I was wholly unconcerned with yesterday’s earthquake. I didn’t actually know there’d been an earthquake until I got into work. After surfing a few sites I was tempted to follow everybody’s lead and let the world know how little I’d been affected by the event, as so many other of my fellow Britons felt compelled to do. (“Nothing happened! I must email a news organisation right away!”)
The quake has been brilliant and worrying in a way. Brilliant because it’s brought out the best in dry humour. Worrying because of the number of people who thought it was a) terrorism or b) more serious than one of those rather big quakes where a lot of people die.
Thankfully two of my favourite blogs were on hand to make dry comments. Firstly, Matthew:
“Certainly in the Further East thousands die every year on account of these blasted tectonic plates having a rub, so I’m not going to start trivialising anything. But when the worst damage is a bunch of chimneys falling over and a gaggle of smokers assembling outside in their dressing gowns to say, ‘Ooh, reet wobbler that, Dave,’ it really shows how unendingly ridiculous we are as a nation; or then again perhaps how well-equipped we are to deal with such things. Also it’s a good study of what it’d be like if you were cut off from civilisation, zombie holocaust style, because it seems you only accept it was an earthquake when there’s enough of a consensus going on about you. That is, before you turn on the news and see the geologists waffling on. But you’ve got to wonder what’d happen if there was a properly awful event and the media and phone networks collapsed – if you literally had your local community and nothing else – and no expertise either.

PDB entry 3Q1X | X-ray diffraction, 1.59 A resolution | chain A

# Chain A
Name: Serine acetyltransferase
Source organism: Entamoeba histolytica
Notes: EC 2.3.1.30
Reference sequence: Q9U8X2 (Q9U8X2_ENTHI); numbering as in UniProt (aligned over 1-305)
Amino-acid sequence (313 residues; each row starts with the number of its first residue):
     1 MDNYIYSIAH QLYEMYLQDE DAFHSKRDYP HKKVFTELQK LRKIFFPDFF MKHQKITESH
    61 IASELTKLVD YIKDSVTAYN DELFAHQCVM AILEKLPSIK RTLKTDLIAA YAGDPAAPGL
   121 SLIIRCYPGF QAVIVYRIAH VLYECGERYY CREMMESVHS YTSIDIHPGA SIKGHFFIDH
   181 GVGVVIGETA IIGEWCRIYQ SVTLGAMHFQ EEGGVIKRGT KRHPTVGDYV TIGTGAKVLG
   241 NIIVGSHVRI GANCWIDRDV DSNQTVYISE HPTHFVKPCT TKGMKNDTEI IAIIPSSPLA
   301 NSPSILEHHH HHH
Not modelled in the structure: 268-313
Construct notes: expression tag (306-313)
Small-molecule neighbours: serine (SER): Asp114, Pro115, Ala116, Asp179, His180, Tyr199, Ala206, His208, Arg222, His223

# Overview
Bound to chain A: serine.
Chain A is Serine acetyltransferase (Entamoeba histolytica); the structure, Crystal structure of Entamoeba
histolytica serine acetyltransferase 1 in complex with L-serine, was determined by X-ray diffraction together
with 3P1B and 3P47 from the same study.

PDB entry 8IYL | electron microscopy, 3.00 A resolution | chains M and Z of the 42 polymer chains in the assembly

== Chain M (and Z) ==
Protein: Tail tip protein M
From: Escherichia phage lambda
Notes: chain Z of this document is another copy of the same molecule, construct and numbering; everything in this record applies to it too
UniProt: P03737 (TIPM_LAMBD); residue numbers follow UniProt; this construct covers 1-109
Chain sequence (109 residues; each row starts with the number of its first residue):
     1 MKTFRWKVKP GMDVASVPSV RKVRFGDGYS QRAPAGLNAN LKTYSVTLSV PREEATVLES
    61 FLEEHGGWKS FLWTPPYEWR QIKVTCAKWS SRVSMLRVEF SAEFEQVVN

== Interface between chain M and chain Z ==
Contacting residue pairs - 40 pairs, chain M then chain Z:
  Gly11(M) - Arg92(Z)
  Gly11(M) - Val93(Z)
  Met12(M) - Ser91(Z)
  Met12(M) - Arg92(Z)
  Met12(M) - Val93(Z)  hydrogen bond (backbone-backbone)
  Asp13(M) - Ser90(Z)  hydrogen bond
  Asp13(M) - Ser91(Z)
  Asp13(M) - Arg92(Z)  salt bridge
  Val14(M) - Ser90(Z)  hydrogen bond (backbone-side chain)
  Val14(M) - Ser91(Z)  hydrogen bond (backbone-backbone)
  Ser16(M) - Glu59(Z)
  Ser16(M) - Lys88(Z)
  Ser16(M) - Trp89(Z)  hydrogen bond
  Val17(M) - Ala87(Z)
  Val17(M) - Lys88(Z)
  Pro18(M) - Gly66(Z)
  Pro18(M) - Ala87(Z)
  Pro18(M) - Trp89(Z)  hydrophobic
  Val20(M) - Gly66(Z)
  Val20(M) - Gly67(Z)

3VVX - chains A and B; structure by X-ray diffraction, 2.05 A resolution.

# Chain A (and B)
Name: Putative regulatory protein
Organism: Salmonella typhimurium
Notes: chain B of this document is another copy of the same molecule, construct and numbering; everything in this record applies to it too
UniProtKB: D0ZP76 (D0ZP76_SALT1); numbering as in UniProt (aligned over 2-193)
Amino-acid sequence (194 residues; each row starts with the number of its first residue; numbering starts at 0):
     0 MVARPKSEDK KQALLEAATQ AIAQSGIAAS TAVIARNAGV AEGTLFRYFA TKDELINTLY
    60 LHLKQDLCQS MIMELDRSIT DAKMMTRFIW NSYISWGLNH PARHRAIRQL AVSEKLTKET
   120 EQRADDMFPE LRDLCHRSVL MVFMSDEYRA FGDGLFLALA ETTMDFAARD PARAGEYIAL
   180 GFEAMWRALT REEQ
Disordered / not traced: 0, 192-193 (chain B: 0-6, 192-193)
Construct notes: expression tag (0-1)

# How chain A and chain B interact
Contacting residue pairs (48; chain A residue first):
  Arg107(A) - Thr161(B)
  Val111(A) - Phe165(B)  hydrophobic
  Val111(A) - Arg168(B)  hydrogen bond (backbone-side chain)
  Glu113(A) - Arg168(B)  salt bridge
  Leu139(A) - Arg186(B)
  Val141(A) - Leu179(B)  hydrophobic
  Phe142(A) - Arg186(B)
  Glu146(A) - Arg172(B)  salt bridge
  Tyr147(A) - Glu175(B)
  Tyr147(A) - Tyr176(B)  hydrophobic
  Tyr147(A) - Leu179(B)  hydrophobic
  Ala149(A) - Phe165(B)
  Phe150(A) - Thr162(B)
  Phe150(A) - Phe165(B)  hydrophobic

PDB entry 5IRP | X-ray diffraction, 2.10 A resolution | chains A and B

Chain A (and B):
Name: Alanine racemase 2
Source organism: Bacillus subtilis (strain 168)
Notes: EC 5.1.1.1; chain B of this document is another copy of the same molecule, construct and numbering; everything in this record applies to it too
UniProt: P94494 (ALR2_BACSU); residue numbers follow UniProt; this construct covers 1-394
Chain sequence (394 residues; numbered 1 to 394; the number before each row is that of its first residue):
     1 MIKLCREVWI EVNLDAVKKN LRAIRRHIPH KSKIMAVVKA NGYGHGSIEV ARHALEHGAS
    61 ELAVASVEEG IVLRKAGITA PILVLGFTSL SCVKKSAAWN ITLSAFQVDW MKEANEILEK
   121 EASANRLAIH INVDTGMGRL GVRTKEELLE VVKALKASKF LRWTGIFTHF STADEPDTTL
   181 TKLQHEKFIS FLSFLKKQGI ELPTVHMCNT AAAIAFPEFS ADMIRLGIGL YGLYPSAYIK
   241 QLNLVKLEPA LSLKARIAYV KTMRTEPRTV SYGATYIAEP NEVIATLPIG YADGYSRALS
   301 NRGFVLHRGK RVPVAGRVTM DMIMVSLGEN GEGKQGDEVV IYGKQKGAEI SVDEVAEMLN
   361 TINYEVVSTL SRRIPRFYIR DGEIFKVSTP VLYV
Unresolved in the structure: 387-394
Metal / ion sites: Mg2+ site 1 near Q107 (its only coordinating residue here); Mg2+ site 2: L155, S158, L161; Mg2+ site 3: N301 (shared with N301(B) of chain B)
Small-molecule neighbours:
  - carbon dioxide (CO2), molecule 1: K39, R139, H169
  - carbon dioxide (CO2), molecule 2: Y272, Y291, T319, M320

I think I’d be the bastard who’d start making up fibs about what’d caused it, see.”
Secondly, Andrew Collins:
“Not having listened to the radio yesterday morning or seen the news on the internet, I was oblivious to the destruction that had been wrought across Britain. I walked into the London Underground, my curiosity piqued by the Standard‘s sensational coverage, and found that on the electronic update screens every single Tube line was advertising “good service”. An earthquake had hit London and not a single Tube line was showing “minor delays”? What kind of rubbish earthquake was this? Had we called in Charlton Heston and George Kennedy for nothing?”
Finally, the BBC’s Have Your say site is hilarious on this topic. Not intentionally, but there’s a large number of people who worryingly think this event is bigger than Jesus and The Beatles combined.